St. Michael’s Anglican Choir  Information

St. Michael’s Anglican Choir  Information

It shall be the duty of every Minister to appoint for use in his congregation hymns or anthems from those authorized by the Rubric or by the Constitution and Canons of this Church, and, with such assistance as he may see fit to employ from persons skilled in music, to give order concerning the tunes to be sung in his congregation.

Learn more

TRINITY 18

Oct. 20, 2019 

Processional   485 (1); Gradual  156;Psalm 112 (chanted);  Sermon   522; Communion  317, 207 (1); Recessional  367

Enjoy singing?  Join us!

Choir Practice Tuesdays 7 pm.

We welcome new members!

It shall be his especial duty to suppress all light and unseemly music, and all irreverence in the performance. To this end, he shall be the final authority in the administration of matters pertaining to music in his congregation.”
Canon 40 Of the Music of the Church

Mr. John Apple

Organist & Choir Master

July 28, Trinity 6

Prelude   Variations to the Sicilian Hymn       Benjamin Carr

The recessional hymn today (#489) is a combination of Italian, English
and American origins. The tune, a possible Sicilian 18th century
folksong sung by Italian mariners, is usually paired with the Latin
Marian hymn “O sanctissima” and was first published in Philadelphia in
1794. The text “Lord, dismiss us” (by John Fawcett, author of “Blest be
the tie”) is from a 1773 English hymnal. The organ variations are by
Benjamin Carr (1768-1831), an English musician who was a composer and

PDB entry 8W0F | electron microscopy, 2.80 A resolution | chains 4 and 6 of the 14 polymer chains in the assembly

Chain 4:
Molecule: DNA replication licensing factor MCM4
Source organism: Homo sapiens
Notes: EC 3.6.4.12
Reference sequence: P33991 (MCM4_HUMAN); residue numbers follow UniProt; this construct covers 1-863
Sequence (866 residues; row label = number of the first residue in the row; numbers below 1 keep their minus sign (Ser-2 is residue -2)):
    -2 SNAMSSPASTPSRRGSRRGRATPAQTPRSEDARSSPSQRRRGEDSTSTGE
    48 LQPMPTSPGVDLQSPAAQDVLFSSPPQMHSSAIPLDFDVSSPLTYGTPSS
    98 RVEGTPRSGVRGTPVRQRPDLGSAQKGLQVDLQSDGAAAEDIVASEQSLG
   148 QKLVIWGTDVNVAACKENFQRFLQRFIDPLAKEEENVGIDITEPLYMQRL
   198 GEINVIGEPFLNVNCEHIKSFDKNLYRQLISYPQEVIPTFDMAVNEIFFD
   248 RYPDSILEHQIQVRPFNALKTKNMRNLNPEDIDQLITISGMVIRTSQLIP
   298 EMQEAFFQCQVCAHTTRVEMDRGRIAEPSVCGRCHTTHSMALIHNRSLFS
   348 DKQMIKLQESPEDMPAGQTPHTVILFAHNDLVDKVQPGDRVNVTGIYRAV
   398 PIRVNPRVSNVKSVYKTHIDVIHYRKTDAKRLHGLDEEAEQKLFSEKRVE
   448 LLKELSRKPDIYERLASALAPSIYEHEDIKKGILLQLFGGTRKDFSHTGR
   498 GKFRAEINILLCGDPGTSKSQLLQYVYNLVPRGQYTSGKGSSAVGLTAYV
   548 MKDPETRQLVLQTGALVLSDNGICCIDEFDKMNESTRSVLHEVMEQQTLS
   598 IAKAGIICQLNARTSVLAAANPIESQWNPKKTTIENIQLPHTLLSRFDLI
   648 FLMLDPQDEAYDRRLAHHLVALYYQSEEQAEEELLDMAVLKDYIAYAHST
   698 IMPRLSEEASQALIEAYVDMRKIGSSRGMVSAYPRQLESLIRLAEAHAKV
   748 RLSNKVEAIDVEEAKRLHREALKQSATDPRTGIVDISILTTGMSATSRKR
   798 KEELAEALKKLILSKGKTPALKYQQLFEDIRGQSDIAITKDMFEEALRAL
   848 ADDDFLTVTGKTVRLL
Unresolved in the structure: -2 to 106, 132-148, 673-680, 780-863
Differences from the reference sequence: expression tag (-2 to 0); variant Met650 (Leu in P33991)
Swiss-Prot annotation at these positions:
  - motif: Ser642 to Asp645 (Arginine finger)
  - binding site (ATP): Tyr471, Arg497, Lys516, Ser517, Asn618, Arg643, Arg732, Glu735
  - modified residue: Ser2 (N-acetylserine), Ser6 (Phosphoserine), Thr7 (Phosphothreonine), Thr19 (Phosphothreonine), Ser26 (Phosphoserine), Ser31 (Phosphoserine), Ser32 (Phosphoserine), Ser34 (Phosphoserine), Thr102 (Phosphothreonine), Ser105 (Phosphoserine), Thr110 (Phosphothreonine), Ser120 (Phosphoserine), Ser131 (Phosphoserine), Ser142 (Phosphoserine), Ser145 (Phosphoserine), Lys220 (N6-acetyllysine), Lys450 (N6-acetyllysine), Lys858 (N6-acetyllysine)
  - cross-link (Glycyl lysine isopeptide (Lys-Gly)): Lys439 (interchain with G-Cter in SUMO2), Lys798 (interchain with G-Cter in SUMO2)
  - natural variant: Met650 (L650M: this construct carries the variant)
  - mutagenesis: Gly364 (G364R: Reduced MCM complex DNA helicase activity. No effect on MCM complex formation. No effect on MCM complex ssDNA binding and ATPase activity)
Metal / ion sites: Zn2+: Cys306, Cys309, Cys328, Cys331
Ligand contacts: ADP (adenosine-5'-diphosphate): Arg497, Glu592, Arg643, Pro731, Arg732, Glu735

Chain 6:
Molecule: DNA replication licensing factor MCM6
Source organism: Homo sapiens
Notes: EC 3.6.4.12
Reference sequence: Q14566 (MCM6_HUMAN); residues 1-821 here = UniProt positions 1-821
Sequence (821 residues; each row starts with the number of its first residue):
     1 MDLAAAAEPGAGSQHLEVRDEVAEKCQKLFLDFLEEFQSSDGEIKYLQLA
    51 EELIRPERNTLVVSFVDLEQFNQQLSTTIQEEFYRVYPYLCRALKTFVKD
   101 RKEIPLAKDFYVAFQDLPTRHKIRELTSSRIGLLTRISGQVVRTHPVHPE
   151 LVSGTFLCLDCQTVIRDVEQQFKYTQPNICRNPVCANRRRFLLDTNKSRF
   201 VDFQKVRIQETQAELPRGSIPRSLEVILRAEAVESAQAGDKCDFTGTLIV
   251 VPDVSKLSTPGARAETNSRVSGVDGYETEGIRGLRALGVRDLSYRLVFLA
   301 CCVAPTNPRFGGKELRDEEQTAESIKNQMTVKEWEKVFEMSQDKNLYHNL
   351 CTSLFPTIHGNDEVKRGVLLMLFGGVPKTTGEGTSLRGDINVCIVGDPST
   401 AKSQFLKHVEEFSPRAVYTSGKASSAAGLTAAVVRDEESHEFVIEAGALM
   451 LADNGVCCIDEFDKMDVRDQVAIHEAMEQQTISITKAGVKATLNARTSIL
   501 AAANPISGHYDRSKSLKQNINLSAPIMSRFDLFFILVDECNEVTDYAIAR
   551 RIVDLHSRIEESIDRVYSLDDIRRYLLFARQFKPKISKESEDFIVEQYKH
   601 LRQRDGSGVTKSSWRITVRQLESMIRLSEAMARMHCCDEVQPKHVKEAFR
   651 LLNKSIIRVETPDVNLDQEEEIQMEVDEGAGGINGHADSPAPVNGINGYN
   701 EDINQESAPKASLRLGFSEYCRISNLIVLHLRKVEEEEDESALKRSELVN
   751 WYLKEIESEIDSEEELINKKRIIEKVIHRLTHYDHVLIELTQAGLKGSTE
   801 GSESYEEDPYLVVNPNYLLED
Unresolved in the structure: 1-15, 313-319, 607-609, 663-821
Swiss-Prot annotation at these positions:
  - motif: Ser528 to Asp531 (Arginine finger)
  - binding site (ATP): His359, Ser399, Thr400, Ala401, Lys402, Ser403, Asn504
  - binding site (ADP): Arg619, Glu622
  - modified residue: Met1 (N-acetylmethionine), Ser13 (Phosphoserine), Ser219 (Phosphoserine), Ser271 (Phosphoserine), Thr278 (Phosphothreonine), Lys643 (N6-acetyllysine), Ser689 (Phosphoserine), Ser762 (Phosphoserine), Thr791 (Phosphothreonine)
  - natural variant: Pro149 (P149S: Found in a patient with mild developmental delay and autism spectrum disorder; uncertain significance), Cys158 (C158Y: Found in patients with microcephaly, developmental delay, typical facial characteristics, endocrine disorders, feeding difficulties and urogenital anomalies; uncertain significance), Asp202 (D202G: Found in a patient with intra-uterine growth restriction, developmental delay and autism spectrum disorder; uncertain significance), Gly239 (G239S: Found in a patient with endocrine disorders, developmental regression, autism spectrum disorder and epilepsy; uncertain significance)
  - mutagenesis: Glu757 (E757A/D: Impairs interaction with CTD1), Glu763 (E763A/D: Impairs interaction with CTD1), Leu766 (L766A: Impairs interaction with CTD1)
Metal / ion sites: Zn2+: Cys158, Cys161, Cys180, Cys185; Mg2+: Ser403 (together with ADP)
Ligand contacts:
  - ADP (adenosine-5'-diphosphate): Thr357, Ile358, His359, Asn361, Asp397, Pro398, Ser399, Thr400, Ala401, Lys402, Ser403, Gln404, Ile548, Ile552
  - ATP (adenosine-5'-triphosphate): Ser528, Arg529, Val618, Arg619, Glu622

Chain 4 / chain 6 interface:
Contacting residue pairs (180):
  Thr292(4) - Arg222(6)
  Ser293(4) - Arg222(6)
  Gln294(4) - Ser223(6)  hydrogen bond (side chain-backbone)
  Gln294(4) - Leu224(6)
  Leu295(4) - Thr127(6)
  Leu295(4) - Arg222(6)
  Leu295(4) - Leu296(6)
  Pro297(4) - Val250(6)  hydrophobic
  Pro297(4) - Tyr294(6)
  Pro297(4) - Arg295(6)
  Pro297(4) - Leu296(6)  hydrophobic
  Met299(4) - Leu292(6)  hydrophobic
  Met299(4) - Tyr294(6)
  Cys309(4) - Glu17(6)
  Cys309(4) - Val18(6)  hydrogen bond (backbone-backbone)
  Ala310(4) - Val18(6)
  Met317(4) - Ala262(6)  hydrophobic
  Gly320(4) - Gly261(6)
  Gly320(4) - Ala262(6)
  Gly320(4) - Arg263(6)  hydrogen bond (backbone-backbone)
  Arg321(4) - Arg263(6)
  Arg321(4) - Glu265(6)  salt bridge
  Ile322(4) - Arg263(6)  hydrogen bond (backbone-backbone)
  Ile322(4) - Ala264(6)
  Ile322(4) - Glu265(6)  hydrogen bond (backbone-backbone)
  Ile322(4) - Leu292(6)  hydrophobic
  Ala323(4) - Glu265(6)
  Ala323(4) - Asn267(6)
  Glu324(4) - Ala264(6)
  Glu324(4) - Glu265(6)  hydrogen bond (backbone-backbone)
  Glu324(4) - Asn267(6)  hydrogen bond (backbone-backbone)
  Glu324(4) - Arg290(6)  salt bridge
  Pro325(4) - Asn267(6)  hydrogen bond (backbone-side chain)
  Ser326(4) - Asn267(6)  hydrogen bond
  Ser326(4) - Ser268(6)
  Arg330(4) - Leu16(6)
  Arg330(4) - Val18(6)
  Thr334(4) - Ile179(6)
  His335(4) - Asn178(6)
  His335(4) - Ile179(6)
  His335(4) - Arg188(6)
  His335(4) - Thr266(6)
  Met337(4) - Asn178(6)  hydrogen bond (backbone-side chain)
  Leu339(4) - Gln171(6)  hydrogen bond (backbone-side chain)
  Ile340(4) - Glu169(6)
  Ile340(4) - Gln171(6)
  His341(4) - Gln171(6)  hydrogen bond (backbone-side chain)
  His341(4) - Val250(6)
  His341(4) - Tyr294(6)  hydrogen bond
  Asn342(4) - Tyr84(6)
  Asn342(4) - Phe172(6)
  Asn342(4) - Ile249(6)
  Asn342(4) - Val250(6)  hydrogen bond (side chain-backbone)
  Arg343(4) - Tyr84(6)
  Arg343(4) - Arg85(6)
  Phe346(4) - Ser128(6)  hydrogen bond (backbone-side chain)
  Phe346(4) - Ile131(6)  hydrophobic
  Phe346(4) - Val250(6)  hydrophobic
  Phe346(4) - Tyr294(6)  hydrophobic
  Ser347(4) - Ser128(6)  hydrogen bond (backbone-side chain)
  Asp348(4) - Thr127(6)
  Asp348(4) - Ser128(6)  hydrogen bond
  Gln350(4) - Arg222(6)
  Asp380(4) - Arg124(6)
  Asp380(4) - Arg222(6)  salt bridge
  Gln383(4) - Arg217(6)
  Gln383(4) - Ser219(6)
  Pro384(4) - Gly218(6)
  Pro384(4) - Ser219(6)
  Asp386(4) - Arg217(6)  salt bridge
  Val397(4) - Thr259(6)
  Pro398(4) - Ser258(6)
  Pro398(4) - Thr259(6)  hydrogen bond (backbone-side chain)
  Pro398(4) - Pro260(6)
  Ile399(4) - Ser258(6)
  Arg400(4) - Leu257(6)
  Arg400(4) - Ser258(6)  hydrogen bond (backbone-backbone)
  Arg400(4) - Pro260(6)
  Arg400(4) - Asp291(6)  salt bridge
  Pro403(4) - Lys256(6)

organist in New York and Philadelphia.

Introit
(Psalm 28:8-9)  The Lord is the strength of His people: He is the
saving strength of His anointed. Save Thy people, and bless Thine
inheritance: feed them also, and lift them up forever. (Psalm 28:1) Unto
Thee will I cry, O Lord, my rock; be not silent to me: lest, if Thou be
silent to me, I become like them that go down into the pit.

Offertory
(Psalm 17:5, 6b-7a) Hold up my goings in Thy paths, that my footsteps
slip not. Show Thy marvellous lovingkindness, O Thou that savest by Thy
right hand them which put their trust in Thee.

Nun danket alle Gott            A. W. Leupold

Anton Wilhelm Leupold (1868-1940), organist for 40 years at St. Peter’s
Church in Berlin, wrote his prelude on the 17th century German hymn “Now
thank we all our God” (the processional hymn today) with the melody in
the pedals.

Postlude        Postlude on “Sicilian Mariners”         Alfred V. Fedak

Alfred Fedak (b.1953), organ/choral composer and Minister of Music and
Arts at Westminster Presbyterian Church on Capitol Hill in Albany, New
York, wrote his piece on the recessional hymn today.

The book of Psalms is the hymnal of the Bible, containing poetry intended to be sung. The music that is being used is a method of singing non-metrical texts, known as Anglican chant. (Anglican chant began in churches during the 16th century English Reformation as an outgrowth of plainchant for singing Scriptural and liturgical texts.) The Psalm for today is being sung by the congregation using a total of three notes. The technique is chanting in speech rhythm on a single pitch to a second adjacent pitch on the last word at the end of the phrase (the asterisk or the end of the verse). The odd-numbered verses ascend in pitch; the even-numbered verses descend.